Crash is Josh’s nickname. He’s the more adventurous rider willing to push speed and limits. I am the one who ended up in a creek ditch thrown six-feet down. I was shocked after the bike and me laid to rest in a pile of brush and branch, blood oozing from various wounds on my leg. Josh doubled back after he heard the crash and the cracking of wood on carbon.
He approached, “Oh man honey, are you ok, is anything broken?”
“I don’t think so. I don’t know what happened…it wasn’t even a technical section.”
Josh extracted my bike the handlebars twisted, watching me intently. I got to my feet and walked back to the section that served as my launching pad. Reviewing the trail like a crime scene, I saw the culprit, a rogue vine looping on the right side of the trail. A flash of memory confirmed the vine attacked my handlebar, twisting me abruptly sideways and down first to trail, the momentum carrying me another level into the creek ravine. A double-whammy fall! Josh assessed my bike, confirming it was rideable then he turned to my right leg. “You are gonna need stitches.” Blood dripped down a slice on my right kneecap along with a gash on the shin. It rolled down my leg and pooled into my sock.
We were on RAGO at the time, in the midst of the Back 40 Trails in Bella Vista, Arkansas. We needed to either bike or hike out to the nearest trailhead several miles away. I clambered back on, churning up a hill on Summit School. A trail angel (Kelly) appeared about ½ mile later, a member of the OZ Trails Bike Patrol. Think ski patrol just on bikes. He assessed my wounds and confirmed stiches were in order. He produced gauze, water and tape to wipe me down and cover both gashes for the duration. He gave us directions to Mercy urgent care, smiling all the while telling us how many times he’d had stitches from a fall.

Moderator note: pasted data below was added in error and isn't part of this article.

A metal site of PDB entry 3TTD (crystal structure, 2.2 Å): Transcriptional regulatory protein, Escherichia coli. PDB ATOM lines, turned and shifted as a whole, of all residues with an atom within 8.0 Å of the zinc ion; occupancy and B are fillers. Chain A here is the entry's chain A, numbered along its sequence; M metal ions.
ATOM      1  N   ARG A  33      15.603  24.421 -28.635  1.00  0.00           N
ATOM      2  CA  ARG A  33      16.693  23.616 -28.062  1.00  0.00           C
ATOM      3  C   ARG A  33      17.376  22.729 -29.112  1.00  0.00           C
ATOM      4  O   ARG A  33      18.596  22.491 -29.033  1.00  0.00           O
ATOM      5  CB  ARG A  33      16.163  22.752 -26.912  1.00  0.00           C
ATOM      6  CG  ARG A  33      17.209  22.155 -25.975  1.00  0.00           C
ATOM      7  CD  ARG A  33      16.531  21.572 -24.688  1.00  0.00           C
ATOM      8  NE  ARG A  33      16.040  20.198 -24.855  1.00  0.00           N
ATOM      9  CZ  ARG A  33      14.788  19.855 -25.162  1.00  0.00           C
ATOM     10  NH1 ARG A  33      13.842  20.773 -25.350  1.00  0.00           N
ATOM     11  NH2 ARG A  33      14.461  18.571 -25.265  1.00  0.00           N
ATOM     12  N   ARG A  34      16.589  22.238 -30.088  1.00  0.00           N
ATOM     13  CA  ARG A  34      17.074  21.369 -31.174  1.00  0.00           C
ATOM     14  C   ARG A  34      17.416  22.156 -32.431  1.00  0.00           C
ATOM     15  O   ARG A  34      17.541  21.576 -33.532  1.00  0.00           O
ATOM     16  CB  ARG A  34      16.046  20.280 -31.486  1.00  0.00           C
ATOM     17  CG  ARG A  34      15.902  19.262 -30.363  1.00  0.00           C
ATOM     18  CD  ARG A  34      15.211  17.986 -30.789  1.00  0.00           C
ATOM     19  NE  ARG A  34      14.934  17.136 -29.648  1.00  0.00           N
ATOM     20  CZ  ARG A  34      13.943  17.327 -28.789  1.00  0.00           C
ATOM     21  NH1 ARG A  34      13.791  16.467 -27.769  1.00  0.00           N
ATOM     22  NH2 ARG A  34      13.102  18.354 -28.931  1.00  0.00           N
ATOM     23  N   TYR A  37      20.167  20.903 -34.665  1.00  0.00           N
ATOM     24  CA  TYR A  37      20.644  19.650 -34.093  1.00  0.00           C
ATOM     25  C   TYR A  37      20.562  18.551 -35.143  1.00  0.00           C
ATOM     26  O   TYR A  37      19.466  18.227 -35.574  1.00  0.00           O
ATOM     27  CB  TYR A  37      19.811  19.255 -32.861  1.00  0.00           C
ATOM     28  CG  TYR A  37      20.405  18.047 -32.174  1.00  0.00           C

Sigh, I had to get back on the bike. I hike-a-biked up a steep section and then coasted down, riding the brakes obviously spooked and cautious. We arrived at another trailhead and parking lot, where Josh planned to ride to our car then return to get me. As we confirmed his route on my soggy trail map, we noticed a guy coming off the trail hiking, not biking (smart I thought). He walked toward his truck. Wasting no time, limping over to his cab, I asked if he could give one of us a ride.
“I need stitches.” I said, pointing to my gauzed leg.
“Oh, man, sure I can take you!” the stranger replied.
Sighing relief, I planted my padded butt on the metal bench and waited for Josh and my chariot to return and deliver me to Mercy!
Thankfully, at urgent care the x-rays came back clear. No broken bones, but I did leave with three stitches in my right shin, a tetanus shot and an orange Arkansas trauma bracelet secured to my wrist. It was Sunday, only day two on the stat sheet of a weeks vacation. The next few days, we played a game of Find The Bruises On Laura. Contusions and scratches appeared like stars in the clear night sky. My non-stitched leg had a 4” diameter greenish-purple bruise growing on my inside thigh. My left anklebone was turning similar shades. My left arm, elbow and shoulder ached.
Thankfully, it rained Monday. I was in no condition to be back on a bike but was healthy enough to walk (limp rather) through Crystal Bridges Museum of Art in Bentonville. A dose of contemporary architecture, art and culture was just the prescription I needed. We also delivered my bike to Mojo Cycling for a repair to my bent derailleur hanger. The staff was intrigued by my story and super happy to hear that bike patrol actually helped someone. In the event I had the nerve to get back on my bike, it was deemed ready to ride.